ALL ADULTS ARE THE PROTECTORS OF ALL CHILDREN
Compilation of information and writing on these pages are the hard work of
KARA volunteer Eshanee Singh
We all look to the government to provide support that protects children.
There is a disturbing trend of state inaction
preventing or even intervening in child welfare violations.
To hold our governments accountable and to ensure the well-being of children, more of us need to
contact our local politicians and policy makers and make our concerns known.
Be relentless as the Voice for At Risk Children
Kids At Risk Action can help start the conversation where you live.
A common theme over the last decade is that children, the most vulnerable group of our society, has increasingly faced, and still continues to face, the burnt and burden of the consequences of decisions made by government. It would seemingly be assumed that the effects on children would be considered when policy decisions are implemented through legislation or political or government action, but that is sadly not the case. The following news stories are all examples of where government or those with power and privilege has continued to fail to provide and protect children.
Uganda – No time to play: Childhood in Uganda’s biggest refugee settlement.
Uganda receives increasing numbers of unaccompanied child refugees fleeing from civil wars. Parents are either killed while fleeing war or make the hard choice to return in order to earn money from their family. In addition to being land locked, Uganda faces challenges as many Ugandans themselves have been displaced due to armed rulers. Child while in settlements face serious dangers such as sexual exploitations, early pregnancy and robbery. Community based protection and foster families do offer some relief however, spending a childhood in refugee and settlement camps while being separated from families arguably will deeply affect growth, development and an enjoyable life.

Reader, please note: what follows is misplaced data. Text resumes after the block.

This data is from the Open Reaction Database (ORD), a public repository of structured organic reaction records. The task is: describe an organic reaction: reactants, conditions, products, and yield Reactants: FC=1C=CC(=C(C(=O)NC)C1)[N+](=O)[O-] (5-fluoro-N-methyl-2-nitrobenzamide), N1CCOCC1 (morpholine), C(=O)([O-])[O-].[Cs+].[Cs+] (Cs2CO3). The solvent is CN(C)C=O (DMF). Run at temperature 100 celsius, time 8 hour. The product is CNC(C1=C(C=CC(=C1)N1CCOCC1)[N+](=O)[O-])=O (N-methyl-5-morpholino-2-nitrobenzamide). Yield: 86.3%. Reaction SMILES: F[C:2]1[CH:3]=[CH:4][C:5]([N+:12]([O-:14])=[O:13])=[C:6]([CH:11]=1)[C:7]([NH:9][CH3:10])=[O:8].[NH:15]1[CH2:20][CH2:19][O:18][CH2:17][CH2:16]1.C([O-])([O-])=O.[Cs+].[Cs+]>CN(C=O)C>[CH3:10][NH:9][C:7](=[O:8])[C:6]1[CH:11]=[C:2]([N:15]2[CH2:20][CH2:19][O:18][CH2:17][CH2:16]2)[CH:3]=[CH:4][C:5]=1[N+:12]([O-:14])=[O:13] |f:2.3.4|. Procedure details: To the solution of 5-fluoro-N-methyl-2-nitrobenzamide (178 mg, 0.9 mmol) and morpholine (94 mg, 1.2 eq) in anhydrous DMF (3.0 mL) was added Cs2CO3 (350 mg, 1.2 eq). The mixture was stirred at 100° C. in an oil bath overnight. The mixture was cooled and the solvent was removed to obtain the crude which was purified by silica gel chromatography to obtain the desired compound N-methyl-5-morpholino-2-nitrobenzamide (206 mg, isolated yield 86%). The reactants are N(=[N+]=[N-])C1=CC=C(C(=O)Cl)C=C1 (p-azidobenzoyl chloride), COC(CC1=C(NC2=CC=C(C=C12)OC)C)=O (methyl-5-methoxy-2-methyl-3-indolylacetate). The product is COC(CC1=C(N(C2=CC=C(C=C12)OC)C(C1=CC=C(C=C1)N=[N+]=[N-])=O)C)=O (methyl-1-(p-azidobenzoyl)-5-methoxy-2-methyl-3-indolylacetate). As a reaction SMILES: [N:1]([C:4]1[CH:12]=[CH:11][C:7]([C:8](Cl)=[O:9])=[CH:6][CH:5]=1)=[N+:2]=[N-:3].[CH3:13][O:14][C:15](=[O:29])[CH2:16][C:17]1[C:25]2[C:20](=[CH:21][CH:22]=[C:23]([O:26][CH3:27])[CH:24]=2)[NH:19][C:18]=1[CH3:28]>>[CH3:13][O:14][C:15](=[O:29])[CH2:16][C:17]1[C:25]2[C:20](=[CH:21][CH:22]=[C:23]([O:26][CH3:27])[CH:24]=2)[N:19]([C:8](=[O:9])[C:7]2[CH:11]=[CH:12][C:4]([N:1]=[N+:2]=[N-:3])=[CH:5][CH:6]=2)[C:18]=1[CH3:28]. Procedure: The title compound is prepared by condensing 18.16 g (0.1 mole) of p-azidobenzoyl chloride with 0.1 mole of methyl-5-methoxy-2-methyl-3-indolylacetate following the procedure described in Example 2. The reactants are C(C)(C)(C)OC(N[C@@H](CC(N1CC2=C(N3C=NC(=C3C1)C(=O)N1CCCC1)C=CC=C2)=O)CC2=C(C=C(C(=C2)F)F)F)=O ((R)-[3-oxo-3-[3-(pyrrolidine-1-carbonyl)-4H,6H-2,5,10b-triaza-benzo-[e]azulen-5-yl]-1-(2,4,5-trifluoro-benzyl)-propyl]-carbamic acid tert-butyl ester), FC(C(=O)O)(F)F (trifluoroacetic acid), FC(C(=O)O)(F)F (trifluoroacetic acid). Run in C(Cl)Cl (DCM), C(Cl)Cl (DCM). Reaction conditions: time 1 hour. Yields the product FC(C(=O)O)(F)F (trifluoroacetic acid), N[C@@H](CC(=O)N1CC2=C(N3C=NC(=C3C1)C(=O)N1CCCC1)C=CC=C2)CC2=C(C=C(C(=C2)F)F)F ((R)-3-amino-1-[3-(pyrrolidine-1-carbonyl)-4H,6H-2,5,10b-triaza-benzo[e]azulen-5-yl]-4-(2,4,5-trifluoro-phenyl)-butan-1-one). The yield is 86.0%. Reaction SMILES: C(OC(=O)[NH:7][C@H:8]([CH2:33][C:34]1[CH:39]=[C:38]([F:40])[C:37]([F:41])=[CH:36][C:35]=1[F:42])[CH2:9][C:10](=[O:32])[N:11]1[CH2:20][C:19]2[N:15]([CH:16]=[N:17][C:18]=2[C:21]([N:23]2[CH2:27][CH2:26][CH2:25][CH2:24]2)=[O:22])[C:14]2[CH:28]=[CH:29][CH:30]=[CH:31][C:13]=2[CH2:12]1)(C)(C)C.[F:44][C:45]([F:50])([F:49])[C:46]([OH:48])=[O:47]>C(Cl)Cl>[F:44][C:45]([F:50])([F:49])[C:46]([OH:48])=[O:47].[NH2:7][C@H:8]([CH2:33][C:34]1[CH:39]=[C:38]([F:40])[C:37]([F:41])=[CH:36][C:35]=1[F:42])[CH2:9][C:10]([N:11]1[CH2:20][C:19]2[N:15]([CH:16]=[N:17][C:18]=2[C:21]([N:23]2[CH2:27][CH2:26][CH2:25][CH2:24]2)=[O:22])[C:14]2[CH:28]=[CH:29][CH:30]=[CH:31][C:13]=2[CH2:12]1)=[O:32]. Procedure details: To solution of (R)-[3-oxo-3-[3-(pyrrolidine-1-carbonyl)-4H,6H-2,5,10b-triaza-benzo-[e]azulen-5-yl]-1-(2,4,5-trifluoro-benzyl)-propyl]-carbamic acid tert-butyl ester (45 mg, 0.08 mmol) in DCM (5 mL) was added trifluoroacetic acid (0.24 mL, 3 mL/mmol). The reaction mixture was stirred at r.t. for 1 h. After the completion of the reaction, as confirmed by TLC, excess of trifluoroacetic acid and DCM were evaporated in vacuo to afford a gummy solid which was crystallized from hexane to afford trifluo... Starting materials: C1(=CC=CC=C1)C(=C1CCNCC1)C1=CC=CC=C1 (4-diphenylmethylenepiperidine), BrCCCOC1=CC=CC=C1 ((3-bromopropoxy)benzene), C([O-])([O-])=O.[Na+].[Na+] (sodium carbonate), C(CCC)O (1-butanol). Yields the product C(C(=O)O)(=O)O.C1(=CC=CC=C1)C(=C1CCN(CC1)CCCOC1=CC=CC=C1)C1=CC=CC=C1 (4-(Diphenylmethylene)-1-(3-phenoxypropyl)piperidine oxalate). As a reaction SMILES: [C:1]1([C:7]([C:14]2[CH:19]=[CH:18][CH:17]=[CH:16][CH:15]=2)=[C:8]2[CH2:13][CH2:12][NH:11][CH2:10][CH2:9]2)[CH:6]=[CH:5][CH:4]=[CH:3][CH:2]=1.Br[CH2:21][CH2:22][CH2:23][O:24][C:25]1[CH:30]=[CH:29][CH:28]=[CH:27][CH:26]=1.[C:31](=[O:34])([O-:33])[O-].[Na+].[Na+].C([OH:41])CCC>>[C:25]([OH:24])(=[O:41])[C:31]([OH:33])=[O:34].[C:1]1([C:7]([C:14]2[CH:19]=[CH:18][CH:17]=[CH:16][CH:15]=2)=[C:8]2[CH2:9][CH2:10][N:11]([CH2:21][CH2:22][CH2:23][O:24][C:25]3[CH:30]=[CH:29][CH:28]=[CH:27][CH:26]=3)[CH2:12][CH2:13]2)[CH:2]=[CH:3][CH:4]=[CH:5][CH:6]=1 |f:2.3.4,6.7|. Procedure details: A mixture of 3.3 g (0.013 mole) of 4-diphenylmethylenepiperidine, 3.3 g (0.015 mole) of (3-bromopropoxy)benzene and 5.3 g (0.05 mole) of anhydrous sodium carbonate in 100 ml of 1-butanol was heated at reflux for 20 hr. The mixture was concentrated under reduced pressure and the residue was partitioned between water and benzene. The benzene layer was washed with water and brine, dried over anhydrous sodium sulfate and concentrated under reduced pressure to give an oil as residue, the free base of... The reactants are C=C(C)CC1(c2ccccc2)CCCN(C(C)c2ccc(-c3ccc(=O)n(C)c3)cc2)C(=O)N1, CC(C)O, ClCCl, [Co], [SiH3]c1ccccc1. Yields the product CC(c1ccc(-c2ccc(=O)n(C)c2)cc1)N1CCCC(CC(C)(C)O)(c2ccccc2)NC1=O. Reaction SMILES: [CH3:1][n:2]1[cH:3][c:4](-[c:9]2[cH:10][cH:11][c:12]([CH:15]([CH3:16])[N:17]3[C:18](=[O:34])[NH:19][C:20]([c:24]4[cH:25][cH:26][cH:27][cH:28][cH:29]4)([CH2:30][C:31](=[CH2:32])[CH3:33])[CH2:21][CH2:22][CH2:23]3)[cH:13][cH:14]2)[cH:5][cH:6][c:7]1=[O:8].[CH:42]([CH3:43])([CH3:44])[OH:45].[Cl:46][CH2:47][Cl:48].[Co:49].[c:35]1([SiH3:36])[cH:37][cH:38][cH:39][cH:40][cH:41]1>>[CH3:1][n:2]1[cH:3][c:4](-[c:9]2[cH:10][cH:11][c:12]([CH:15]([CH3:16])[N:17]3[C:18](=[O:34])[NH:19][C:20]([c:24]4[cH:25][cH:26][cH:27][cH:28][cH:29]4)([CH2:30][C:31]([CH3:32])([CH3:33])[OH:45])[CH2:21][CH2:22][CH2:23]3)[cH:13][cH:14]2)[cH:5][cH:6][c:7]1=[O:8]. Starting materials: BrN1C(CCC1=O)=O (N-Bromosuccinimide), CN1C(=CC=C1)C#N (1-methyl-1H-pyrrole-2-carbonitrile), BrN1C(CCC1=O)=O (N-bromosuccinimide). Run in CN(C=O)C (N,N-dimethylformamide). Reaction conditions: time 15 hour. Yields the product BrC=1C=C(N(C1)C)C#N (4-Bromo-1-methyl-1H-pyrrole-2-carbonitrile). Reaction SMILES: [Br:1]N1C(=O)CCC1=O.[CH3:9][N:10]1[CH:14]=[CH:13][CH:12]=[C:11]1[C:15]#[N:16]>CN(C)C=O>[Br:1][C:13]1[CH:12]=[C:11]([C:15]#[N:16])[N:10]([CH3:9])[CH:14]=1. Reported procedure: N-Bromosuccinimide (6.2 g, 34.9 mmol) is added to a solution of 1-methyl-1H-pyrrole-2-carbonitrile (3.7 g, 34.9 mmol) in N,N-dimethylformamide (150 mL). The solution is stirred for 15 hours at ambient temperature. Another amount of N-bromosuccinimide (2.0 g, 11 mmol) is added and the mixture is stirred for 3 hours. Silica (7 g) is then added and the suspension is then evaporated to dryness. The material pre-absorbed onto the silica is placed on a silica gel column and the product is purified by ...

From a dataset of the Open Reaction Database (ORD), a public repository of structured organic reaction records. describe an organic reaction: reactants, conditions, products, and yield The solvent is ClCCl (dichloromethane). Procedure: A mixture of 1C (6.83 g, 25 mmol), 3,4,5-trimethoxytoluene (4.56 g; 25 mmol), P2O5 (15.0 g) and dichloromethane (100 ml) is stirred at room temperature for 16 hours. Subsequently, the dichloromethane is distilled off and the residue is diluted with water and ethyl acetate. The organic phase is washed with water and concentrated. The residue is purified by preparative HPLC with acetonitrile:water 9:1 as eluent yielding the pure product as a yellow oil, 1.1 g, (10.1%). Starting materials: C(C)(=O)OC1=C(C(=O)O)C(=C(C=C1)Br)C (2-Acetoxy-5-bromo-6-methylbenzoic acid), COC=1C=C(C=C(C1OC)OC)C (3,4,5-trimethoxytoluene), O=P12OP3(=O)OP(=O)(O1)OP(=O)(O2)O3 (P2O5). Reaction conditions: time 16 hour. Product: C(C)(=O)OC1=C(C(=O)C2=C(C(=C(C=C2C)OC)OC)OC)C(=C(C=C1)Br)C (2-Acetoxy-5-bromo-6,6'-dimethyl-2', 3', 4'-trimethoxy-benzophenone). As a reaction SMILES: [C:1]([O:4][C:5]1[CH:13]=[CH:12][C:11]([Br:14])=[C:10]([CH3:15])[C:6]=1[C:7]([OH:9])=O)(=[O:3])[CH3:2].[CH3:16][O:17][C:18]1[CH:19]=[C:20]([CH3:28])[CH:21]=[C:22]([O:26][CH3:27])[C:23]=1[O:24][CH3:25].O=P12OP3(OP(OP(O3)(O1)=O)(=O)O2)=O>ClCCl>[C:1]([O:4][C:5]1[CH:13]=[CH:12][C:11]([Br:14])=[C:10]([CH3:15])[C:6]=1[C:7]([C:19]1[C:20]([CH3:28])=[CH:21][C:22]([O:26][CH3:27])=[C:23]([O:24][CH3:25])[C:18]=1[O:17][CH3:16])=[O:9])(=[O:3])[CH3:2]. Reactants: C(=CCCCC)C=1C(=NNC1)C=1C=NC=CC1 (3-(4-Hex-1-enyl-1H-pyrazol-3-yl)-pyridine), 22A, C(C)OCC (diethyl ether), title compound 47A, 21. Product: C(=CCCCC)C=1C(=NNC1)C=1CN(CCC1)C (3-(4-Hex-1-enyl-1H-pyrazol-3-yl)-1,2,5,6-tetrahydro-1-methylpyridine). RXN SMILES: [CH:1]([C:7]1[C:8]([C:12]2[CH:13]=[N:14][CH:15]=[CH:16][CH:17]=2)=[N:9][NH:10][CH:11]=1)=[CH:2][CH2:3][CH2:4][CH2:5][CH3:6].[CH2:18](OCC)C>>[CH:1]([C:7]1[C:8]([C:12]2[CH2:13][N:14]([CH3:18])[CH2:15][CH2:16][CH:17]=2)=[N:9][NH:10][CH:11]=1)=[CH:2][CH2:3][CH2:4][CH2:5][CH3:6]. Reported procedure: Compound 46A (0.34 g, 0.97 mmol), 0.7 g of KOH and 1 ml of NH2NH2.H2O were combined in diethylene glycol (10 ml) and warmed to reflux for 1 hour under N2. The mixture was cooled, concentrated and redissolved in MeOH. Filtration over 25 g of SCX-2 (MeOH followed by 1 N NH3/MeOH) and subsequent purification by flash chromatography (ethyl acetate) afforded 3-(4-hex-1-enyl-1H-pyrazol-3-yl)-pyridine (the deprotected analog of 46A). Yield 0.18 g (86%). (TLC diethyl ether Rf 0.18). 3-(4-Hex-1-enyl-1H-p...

World – Millions of children in need of humanitarian assistance heading into new year.
The many years of war and armed conflict has been and continues to rob children of a simple childhood. Children increasing face recruitment to be soldiers, exploitation and trafficking. The 59 million child in 64 countries in need of urgent humanitarian assistance illustrates how deeply entrenched these issues are. With armed conflicts lasting 4 years, 9 years and some with no foreseeable end, children are being born into war and are growing up within the war and knowing nothing different. Armed conflicts have and continue to affect a child’s education as schools are often the target of attacks or are taken over and used as shelters and distribution centres. As being of the most vulnerable citizens of society, children face and bear the brunt of decisions that do not account for them at all.
Canada – No way out: How a mother is fighting to keep her Indigenous children out of care.
The Globe and Mail.